As you can see, template parts provide you with an easy way to share and reuse aspects of your form, but they are not atomic controls such as a Text Box or Date Picker. In fact, template parts are more like the compound built-in controls such as the Master/Detail or Horizontal Repeating Table.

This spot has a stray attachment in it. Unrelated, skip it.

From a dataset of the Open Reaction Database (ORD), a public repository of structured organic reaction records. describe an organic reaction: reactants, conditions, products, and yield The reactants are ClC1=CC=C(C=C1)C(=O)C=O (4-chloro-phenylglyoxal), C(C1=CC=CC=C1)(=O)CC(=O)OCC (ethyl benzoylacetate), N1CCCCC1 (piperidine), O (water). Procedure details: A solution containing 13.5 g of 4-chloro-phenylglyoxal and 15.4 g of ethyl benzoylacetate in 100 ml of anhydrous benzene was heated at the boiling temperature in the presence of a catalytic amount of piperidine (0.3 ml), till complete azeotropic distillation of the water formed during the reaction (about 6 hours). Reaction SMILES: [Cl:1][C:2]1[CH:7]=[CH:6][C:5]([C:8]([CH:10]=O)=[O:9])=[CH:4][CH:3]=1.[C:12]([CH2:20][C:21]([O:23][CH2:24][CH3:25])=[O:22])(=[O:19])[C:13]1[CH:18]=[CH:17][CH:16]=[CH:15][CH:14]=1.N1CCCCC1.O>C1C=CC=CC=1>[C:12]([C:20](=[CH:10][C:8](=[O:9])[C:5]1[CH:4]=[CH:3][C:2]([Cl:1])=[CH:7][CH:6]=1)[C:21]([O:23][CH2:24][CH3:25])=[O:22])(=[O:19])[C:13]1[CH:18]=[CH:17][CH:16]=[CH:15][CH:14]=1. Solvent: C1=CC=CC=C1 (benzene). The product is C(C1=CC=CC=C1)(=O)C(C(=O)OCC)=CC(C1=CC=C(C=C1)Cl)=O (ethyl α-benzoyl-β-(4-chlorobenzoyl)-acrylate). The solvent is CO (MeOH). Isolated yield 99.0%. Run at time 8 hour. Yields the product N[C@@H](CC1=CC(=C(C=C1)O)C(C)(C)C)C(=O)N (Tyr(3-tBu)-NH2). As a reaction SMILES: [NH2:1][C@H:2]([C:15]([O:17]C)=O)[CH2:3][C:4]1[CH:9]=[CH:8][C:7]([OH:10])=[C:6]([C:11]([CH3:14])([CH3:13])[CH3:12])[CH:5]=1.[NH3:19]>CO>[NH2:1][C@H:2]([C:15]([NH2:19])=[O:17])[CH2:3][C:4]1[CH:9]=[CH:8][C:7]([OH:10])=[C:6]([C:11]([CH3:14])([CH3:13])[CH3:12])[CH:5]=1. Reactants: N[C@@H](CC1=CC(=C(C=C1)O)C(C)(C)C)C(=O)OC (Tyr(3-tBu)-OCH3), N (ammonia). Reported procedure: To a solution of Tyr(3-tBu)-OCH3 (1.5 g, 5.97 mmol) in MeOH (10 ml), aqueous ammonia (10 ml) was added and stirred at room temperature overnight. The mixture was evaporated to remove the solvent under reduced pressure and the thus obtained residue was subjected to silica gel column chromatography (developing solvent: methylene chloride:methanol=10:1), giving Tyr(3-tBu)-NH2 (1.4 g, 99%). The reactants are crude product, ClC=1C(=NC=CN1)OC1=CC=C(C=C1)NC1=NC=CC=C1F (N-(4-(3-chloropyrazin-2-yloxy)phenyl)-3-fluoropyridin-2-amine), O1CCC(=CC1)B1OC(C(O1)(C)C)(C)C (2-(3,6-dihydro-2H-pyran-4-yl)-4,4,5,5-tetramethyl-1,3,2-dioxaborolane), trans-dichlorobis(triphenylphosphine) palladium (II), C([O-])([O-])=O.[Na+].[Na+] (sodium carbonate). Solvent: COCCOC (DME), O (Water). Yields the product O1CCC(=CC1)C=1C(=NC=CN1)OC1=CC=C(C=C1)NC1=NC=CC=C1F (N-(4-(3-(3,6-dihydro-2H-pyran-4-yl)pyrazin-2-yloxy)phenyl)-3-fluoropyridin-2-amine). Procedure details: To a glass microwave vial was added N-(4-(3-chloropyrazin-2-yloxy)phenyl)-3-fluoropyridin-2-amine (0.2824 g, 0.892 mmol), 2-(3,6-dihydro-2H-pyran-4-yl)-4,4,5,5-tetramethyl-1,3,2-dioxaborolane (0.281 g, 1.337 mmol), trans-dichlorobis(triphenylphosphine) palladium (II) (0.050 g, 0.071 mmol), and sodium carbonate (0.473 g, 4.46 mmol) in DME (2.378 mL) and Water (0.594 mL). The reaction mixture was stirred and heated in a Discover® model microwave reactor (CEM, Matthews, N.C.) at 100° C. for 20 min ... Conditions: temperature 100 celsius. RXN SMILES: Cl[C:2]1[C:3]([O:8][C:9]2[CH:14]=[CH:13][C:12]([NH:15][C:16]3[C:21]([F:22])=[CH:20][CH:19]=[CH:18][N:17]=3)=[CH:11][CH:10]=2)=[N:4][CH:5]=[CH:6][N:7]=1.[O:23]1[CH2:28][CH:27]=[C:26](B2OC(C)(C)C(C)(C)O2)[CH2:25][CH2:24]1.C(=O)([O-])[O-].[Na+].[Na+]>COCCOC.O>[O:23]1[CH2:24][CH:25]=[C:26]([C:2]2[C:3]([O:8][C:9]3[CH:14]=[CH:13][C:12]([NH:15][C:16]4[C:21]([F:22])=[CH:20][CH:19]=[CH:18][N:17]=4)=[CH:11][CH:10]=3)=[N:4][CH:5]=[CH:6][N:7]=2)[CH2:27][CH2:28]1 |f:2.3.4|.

When you insert a template part into the view from the Controls task pane, how the data binding for the template part is handled depends on how it was originally created. If it was created as a blank template part, when you insert it into a form template, InfoPath treats it like one of the built-in controls. If your form template into which you have inserted a template part was created based on a blank form template or your form template is based on an open schema, not only are the controls inserted into the view, but the underlying data structure is created as well. If you designed your template part based on an existing XML file or schema, when you insert the template part into a form template, you will be asked to choose the group node to which the template part should be bound. (Of course, in either case, if you insert a template part into a form template that is based on a fixed schema, you will always be asked to choose the group node to which the template part should be bound. You must bind the template part to a group node since the component is always wrapped in a Section control, as mentioned earlier.)